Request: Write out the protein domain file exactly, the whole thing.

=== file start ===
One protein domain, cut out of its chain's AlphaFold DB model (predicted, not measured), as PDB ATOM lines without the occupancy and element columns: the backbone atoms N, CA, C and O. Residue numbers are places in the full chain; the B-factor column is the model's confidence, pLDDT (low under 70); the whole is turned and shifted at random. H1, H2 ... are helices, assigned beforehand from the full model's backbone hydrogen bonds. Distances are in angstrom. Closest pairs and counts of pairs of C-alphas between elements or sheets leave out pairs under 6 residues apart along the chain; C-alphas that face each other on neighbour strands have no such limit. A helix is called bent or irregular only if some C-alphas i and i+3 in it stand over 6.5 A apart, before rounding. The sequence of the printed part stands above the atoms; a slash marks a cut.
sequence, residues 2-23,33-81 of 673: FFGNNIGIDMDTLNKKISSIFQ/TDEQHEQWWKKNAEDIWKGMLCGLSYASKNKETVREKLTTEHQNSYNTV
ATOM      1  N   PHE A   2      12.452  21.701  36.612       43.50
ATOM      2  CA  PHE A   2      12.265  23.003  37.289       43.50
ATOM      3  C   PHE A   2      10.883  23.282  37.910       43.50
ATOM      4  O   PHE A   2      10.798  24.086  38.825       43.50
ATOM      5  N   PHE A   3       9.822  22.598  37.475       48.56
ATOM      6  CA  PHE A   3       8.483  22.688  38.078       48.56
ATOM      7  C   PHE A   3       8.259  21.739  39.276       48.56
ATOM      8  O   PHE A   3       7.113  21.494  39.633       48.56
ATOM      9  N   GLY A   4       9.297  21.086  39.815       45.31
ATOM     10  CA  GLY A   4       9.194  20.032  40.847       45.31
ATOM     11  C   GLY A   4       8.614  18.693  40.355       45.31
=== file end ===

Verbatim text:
One protein domain, cut out of its chain's AlphaFold DB model (predicted, not measured), as PDB ATOM lines without the occupancy and element columns: the backbone atoms N, CA, C and O. Residue numbers are places in the full chain; the B-factor column is the model's confidence, pLDDT (low under 70); the whole is turned and shifted at random. H1, H2 ... are helices, assigned beforehand from the full model's backbone hydrogen bonds. Distances are in angstrom. Closest pairs and counts of pairs of C-alphas between elements or sheets leave out pairs under 6 residues apart along the chain; C-alphas that face each other on neighbour strands have no such limit. A helix is called bent or irregular only if some C-alphas i and i+3 in it stand over 6.5 A apart, before rounding. The sequence of the printed part stands above the atoms; a slash marks a cut.
sequence, residues 2-23,33-81 of 673: FFGNNIGIDMDTLNKKISSIFQ/TDEQHEQWWKKNAEDIWKGMLCGLSYASKNKETVREKLTTEHQNSYNTV
ATOM      1  N   PHE A   2      12.452  21.701  36.612       43.50
ATOM      2  CA  PHE A   2      12.265  23.003  37.289       43.50
ATOM      3  C   PHE A   2      10.883  23.282  37.910       43.50
ATOM      4  O   PHE A   2      10.798  24.086  38.825       43.50
ATOM      5  N   PHE A   3       9.822  22.598  37.475       48.56
ATOM      6  CA  PHE A   3       8.483  22.688  38.078       48.56
ATOM      7  C   PHE A   3       8.259  21.739  39.276       48.56
ATOM      8  O   PHE A   3       7.113  21.494  39.633       48.56
ATOM      9  N   GLY A   4       9.297  21.086  39.815       45.31
ATOM     10  CA  GLY A   4       9.194  20.032  40.847       45.31
ATOM     11  C   GLY A   4       8.614  18.693  40.355       45.31